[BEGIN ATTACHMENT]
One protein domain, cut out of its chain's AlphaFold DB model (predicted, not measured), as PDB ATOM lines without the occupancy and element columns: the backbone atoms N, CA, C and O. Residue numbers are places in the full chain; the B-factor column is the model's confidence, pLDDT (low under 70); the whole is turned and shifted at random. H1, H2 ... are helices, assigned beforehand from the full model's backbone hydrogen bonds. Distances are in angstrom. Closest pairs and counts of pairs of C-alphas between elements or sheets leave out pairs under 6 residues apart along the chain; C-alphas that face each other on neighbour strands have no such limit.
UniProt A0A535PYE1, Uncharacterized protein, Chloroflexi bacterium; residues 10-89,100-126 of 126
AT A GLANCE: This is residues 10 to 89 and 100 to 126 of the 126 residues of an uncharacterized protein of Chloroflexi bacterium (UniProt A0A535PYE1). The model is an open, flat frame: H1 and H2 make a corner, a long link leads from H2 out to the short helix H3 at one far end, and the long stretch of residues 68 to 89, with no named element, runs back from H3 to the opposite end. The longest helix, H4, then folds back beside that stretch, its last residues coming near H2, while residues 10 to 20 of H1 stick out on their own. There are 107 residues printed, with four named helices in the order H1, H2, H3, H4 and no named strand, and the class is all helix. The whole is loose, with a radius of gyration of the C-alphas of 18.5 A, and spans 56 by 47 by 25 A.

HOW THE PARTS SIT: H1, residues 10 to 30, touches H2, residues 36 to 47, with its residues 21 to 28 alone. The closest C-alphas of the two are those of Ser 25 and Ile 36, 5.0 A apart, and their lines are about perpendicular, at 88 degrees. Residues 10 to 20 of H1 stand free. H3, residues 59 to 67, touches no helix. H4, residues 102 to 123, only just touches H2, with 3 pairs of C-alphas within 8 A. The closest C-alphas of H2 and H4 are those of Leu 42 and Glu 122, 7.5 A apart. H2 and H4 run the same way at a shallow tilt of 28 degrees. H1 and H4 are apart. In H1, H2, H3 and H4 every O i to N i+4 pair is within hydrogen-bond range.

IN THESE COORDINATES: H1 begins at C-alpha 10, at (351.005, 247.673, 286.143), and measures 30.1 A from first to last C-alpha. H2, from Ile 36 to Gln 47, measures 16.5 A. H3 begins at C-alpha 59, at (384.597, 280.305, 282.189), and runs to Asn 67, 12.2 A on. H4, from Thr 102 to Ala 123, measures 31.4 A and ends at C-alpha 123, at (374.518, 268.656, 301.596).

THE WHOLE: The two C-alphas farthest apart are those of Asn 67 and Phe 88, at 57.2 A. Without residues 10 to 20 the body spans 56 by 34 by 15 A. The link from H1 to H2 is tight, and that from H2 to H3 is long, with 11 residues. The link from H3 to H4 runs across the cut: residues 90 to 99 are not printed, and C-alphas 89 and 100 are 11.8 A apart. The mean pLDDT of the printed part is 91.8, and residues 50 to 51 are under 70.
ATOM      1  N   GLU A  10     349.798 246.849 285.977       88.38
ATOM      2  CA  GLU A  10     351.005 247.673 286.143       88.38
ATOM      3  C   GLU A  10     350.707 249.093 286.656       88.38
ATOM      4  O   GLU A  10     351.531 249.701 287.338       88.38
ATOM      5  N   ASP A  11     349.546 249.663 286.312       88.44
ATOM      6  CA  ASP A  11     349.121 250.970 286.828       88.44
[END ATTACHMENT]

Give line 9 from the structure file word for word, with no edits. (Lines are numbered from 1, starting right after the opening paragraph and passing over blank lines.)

ATOM      4  O   GLU A  10     351.531 249.701 287.338       88.38